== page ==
Title:  “Symbiosis”

Year work was completed: 2016

Form: Triptych

Materials: Materials: African Mahogany; American Black walnut; American cherry; Aromatic red cedar; Asian elm; Black and white ebony; Bloodwood; Bocote; Boxwood; Brazilian cherry; Bubinga; Cocobolo; English walnut; Goncalo alves; Holly; Kingwood; Koa; Macassar Ebony; Maple- Soft, Hard, Bird’s Eye, Tiger; Olive wood; Osage Orange; Pear wood; Philippien Mahogany; Pink ivory; Purpleheart; Red Mallee burl; Rosewood; Santo Domingo Mahogany; Satinwood- Ceylon and Brazilian; Sycamore; Tamboti; Teak; Tulip Wood; Wenge; Western white cedar; Zebrawood; and Ziricote, totaling 39 varieties of wood and 5 varying figured grain patterns.  

 

Construction: “Old Stock”  hard Maple frame with ½ mahogany plywood panel with bridle joint construction on the frame, fish glue was the adhesive and a proprietary grout system.

Size: 3   24” x 22” panels

 

Philosophy: We designed this triptych as a two dimensional piece of art work which embodied the same materials and mosaic techniques we used in the decoration of the sideboard/credenza entitled “Pieces” There are nearly 150 pieces of highly figured and naturally colored wood applied as if like paint on a canvas using the orientation of the grain as brush strokes and the color of the wood as the paint on the artist’s pallet. The patterns of the applied woods represent the “Abstract Expressionism, Abstract Illusionism, and Cubism movements of the late 19th and 20th centuries.  The wood used in the construction of the piece is all “old stock” domestic and exotic woods thereby not promoting the cutting of live and or endangered species. This coupled with the use of low VOC adhesives, moderately low VOC coatings, and our electricity is supplied via photovoltaic cell solar panels follows LEED Gold and Silver Certification Guidelines as well as Green Practices, and Best Practices.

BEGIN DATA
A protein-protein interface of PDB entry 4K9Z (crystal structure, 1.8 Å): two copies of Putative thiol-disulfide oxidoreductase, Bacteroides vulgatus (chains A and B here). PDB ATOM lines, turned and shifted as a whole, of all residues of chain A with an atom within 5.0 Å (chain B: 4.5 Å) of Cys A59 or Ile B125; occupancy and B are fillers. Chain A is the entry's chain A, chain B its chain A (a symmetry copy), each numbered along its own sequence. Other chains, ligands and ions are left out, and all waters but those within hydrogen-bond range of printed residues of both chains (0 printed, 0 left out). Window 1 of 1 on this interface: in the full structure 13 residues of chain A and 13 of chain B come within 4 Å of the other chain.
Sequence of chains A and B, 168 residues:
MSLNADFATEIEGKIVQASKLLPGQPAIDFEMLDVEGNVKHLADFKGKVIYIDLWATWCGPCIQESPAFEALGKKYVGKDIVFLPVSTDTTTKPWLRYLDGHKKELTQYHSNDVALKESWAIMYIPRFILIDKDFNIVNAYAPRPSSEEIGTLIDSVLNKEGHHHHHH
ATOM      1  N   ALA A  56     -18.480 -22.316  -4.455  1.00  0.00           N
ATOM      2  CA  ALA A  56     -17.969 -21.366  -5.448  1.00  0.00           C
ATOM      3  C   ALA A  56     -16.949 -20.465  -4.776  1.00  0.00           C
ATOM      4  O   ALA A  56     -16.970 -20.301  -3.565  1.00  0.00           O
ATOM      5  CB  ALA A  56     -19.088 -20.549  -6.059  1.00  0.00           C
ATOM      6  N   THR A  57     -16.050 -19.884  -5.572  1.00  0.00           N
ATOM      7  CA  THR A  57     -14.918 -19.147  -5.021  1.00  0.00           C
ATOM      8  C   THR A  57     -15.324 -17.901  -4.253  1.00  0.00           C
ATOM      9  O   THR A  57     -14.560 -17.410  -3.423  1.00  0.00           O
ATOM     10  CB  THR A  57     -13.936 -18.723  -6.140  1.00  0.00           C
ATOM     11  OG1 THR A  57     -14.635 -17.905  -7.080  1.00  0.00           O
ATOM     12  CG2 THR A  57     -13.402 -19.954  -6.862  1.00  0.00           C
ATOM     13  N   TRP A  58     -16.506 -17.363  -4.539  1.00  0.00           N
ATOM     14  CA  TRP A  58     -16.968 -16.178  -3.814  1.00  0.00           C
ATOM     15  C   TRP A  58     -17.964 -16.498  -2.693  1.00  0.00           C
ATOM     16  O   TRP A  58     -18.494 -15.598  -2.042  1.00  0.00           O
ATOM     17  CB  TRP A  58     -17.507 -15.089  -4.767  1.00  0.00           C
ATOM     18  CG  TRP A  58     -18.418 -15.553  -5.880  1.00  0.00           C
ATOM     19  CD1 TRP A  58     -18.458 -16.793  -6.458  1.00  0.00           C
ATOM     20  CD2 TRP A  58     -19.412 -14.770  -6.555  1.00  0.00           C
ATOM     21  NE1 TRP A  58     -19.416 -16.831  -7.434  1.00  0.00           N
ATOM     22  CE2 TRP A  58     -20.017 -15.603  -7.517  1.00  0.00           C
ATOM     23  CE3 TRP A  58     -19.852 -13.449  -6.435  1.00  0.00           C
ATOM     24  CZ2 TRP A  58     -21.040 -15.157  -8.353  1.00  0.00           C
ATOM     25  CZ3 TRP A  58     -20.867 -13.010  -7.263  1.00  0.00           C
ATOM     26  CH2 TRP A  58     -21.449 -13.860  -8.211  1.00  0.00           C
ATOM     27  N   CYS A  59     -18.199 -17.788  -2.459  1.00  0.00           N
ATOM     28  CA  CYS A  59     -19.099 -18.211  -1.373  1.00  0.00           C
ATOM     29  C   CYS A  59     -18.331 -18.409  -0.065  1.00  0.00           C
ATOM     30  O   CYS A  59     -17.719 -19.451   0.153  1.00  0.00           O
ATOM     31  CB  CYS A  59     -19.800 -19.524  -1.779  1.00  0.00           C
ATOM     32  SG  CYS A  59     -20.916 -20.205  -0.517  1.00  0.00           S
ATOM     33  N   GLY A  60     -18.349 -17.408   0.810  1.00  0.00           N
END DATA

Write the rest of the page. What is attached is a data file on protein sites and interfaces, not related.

Exhibitions: The tryptic was deputed at the Philadelphia Invitational Furniture Show in 2016; was shown at Craft Boston at the Cyclorama in 2016, at the American Fine Craft Show Washington DC in 2016; at the show entitled “Interiors” at the Strathmore in 2017, and at the AD20/21 Fine Art Show Boston in 2017.

Effort: The layout and fabrication of the tryptic required 135 hours to complete.

Meaning or Importance of Material: The meaning of the various woods used varies within the communities and cultures where the trees grow and are harvested. Many of the exotic woods have been revered their figured grain and color by furniture makers for100’s of years. Many of the woods are considered to have positive spiritual energy which includes Rosewoods, Purpleheart, etc. Koa has been a sacred wood for the Polynesian peoples and possesses duality and balance on the masculine side and creativity and beauty on the feminine side. Each of the 34 species of wood used in the production of the piece possess various powers and energy. The use of small fragments of solid wood in the mosaic pieces are cutoffs which would normally be discarded, but we strive to use all of the wood.